A pupil at a reconstructed school in Al Amarah;
Writing on a wall in Al Amarah
The remains of tables piled high in a classroom of a school awaiting restoration;
Distributing essentials to get people through the winter
Children sleep in terrible conditions in the poverty-stricken marshland area of Maysan Province
A team of workers hired by The Salvation Army to help clean up the streets
Lieut-Colonel June McLaren spent two months working with The Salvation Army’s relief team in Iraq. Here she brings readers of All the World up to date with the latest news of the Army’s work there
Iraq: Looking Beyond the Hurt
by Lieut-Colonel June McLaren
Iraq is meant to be the location of the Garden of Eden but you wouldn’t guess that from seeing the 2004 version. In the garden today the tree stands barren and so do the lives of those living in Maysan Province in Iraq, where The Salvation Army is at work.
As I walked through the area, I saw what years of oppression and war had done to the people. Death came in many forms – through war, disease, starvation and even mass executions.
The people knew what they needed. They needed peace to live a life free from oppression and war. They wanted to be free and to live without fear of prison or death. They wanted the freedom to make their own decisions as to how they would live. They wanted to feel secure in their homes and cities. Our task was to help rebuild not only their lives, but also the communities in which they lived.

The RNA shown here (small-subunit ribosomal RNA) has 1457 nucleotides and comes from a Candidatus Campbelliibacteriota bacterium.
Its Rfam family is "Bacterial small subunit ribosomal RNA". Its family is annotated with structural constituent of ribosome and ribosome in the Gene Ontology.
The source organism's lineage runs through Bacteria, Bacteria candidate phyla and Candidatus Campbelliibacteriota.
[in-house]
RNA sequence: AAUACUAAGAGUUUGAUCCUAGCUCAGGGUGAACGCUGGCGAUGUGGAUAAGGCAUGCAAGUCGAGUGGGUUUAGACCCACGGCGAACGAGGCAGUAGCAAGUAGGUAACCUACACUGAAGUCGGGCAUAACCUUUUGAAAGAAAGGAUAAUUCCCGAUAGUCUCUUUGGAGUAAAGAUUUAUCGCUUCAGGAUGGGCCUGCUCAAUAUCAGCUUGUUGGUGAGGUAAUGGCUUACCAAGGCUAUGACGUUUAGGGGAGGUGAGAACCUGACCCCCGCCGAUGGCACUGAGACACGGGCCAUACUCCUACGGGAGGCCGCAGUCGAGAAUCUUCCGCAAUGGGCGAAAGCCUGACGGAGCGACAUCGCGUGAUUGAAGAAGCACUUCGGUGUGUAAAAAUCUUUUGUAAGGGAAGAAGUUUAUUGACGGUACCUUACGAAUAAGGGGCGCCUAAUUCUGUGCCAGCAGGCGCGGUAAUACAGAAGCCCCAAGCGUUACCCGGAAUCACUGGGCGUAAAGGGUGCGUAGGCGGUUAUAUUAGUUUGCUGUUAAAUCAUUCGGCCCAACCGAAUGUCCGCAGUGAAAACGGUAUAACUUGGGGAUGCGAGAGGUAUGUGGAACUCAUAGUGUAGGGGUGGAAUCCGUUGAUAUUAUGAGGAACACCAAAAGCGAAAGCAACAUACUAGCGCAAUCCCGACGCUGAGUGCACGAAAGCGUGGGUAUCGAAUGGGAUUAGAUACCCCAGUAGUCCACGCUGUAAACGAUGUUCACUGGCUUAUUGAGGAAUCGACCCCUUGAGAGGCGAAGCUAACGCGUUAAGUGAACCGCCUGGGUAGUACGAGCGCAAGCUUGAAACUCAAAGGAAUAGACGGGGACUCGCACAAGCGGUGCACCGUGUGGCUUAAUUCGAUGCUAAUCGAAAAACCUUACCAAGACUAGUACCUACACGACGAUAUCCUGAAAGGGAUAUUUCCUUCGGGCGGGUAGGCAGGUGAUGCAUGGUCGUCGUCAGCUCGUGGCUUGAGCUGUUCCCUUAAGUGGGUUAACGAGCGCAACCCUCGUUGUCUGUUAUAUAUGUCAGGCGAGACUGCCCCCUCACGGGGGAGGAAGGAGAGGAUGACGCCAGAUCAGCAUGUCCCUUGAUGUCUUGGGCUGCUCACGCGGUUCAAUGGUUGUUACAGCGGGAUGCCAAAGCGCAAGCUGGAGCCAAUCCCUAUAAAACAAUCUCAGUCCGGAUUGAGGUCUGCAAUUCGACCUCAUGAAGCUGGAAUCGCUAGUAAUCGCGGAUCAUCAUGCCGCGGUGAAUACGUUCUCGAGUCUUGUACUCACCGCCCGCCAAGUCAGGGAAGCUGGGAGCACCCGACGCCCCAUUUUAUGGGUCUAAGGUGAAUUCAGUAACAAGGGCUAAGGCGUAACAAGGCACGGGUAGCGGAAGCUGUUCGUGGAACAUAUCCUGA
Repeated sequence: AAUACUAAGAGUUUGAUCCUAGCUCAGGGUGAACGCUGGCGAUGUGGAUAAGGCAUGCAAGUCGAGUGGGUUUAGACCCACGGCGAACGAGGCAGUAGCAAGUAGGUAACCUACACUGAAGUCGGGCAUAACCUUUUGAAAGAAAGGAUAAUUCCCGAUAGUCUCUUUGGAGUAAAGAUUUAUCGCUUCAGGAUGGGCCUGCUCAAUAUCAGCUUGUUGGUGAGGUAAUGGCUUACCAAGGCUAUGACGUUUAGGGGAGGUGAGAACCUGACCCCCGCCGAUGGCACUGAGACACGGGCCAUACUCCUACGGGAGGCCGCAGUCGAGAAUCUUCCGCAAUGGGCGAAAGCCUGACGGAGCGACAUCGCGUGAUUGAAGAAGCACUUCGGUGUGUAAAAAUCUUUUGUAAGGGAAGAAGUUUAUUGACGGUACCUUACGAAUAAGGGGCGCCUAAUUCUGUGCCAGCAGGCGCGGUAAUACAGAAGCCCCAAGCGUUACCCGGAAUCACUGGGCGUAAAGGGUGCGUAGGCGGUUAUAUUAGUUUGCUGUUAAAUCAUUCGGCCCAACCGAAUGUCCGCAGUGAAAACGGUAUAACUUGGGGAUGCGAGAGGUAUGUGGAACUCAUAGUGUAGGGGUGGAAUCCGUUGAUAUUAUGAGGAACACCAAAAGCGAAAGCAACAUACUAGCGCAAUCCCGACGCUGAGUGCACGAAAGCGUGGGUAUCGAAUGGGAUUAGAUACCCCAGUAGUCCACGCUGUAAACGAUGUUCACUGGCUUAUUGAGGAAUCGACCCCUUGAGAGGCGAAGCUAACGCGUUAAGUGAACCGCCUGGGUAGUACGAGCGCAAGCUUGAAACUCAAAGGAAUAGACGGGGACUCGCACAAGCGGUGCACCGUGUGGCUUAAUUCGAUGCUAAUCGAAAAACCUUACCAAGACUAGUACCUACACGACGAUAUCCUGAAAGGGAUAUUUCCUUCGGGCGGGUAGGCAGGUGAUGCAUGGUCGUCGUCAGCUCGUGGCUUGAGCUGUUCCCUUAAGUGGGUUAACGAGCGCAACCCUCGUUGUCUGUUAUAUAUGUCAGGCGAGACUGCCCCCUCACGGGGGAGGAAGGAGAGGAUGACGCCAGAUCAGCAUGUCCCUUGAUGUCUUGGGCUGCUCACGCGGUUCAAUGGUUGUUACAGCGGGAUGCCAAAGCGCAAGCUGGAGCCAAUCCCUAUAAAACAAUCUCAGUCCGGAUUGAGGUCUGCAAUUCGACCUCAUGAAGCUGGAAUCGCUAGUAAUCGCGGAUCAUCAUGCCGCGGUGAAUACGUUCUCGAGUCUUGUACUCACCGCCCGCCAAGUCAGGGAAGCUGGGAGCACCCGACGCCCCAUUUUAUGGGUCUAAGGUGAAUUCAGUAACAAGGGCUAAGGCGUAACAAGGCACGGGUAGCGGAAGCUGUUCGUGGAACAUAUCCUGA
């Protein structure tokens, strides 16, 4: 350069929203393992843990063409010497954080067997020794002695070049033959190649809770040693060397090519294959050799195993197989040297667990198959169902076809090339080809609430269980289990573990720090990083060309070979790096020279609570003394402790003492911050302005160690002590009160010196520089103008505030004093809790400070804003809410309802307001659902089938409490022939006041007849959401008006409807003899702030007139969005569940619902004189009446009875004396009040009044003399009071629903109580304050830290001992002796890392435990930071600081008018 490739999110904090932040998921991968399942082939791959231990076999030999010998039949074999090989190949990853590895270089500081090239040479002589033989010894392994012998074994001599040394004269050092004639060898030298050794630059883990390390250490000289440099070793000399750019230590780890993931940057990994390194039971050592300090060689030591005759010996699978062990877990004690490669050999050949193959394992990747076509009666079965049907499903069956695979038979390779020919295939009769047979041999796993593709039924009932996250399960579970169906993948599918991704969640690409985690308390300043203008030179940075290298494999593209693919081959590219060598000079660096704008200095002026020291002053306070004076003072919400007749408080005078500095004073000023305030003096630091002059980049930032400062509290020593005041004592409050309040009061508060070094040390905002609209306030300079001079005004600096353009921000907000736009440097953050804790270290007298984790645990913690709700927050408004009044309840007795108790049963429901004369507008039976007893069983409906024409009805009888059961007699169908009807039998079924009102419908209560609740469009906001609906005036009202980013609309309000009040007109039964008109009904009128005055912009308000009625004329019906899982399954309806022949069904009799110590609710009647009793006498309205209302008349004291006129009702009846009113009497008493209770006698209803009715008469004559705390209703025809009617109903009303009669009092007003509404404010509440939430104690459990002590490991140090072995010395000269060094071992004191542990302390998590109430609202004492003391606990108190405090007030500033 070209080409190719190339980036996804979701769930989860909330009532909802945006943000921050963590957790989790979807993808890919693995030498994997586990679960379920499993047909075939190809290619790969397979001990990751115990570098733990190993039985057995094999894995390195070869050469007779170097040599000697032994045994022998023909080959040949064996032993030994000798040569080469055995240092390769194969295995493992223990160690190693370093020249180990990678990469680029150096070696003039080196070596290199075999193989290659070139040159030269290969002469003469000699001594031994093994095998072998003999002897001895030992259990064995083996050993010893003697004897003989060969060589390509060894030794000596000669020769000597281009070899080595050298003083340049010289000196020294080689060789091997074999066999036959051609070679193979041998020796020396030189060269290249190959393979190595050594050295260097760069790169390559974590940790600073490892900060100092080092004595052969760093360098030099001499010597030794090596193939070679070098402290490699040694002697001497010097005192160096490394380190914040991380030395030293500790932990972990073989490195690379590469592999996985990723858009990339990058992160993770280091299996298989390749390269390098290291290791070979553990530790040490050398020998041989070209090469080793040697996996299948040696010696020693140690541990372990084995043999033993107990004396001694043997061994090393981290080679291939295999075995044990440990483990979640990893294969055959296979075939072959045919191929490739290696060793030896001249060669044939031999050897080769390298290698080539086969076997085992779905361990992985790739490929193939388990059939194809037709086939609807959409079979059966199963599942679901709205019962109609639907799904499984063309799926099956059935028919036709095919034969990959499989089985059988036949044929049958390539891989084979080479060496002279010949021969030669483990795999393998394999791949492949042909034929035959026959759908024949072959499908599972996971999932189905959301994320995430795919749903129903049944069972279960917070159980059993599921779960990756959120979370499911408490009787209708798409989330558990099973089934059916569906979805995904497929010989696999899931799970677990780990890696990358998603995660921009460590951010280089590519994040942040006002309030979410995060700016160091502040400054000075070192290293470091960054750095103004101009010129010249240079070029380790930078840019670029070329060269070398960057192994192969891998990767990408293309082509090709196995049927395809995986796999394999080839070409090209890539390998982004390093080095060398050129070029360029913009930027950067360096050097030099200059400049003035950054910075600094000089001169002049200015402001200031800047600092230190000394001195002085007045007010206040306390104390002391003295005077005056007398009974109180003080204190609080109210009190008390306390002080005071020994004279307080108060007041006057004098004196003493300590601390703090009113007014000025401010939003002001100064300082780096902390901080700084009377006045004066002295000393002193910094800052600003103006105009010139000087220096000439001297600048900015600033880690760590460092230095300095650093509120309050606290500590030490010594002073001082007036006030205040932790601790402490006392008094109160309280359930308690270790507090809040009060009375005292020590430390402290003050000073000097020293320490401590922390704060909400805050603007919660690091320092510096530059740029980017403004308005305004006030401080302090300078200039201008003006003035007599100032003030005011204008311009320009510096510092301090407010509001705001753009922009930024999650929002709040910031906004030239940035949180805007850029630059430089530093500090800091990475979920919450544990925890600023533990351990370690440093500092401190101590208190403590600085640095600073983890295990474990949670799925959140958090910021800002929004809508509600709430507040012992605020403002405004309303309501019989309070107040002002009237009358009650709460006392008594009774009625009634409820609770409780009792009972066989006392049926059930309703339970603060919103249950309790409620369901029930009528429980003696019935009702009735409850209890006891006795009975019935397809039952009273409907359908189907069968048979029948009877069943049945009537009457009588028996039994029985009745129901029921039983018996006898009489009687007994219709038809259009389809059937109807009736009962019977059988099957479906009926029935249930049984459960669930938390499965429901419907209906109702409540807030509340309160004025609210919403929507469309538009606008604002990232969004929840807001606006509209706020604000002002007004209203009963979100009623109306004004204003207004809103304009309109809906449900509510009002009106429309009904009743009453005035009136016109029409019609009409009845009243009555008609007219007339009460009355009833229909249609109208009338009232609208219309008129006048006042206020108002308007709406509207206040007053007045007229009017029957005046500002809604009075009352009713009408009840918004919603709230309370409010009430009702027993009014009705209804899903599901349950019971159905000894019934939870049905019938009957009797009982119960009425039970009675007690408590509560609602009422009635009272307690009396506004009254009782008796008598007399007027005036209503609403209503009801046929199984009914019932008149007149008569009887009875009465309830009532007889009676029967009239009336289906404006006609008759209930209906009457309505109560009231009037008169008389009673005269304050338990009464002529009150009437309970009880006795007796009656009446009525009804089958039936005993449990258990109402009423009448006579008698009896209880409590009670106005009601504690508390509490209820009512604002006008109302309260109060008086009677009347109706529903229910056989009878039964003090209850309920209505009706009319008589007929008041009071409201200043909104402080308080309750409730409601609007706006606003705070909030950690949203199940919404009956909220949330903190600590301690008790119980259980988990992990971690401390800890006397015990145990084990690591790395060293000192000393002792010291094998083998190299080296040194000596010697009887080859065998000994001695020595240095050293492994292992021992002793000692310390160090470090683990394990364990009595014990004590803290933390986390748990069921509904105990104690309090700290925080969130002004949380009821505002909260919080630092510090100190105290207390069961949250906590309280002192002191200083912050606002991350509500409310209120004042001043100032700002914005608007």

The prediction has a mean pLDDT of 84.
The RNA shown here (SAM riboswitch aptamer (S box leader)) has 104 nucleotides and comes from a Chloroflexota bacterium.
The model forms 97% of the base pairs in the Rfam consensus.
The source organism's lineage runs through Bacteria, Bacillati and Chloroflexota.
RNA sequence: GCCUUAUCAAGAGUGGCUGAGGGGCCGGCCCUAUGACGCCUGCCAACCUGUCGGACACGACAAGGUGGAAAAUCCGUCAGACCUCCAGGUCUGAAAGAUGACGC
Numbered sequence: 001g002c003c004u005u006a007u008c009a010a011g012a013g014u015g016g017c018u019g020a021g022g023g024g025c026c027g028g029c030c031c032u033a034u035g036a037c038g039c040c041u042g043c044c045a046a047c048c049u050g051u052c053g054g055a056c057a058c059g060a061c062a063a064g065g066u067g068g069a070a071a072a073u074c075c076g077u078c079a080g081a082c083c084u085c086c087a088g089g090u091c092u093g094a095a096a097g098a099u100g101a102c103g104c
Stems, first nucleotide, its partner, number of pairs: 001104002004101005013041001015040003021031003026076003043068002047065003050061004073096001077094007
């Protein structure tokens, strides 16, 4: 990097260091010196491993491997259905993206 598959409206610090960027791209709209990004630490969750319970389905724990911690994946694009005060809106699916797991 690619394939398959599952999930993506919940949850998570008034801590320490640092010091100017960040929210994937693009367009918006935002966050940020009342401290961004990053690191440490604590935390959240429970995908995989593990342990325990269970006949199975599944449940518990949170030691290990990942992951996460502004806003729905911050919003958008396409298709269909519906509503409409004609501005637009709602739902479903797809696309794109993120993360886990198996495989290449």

We had long-term and short-term plans in place. In the short term the people had to be helped through the winter. During the cold weather season of January and February we distributed blankets, plastic sheeting, kerosene heaters and personal hygiene items to more than 3,000 people.
Other plans looked to improve the quality of life for many people over a much longer time. Many of the plans involved improving buildings used by the public that had been neglected for many years and, in recent times, had been all but destroyed through war and looting. Immediately after the war, a great number of public buildings such as government centres and schools were looted of all fixtures. Most even had the windows taken.
The Salvation Army, in cooperation with the Coalition Provisional Authority, hired contractors to restore more than 50 schools. School buildings that had been neglected for many years, often because Saddam Hussein did not provide money for the southern areas of Iraq, have been refurbished. They are now clean and usable and the people are very proud of the way their schools now look. The refurbishment schemes went beyond the obvious essentials and local children now have playground areas that are safe and clean and have proper equipment.
The Salvation Army also rebuilt a number of health clinics. As we attended the opening ceremony of a rural health clinic, I could see in the eyes of those attending how proud they were of this building. The Ministry of Health expressed its deep appreciation to The Salvation Army and will now staff the new clinic.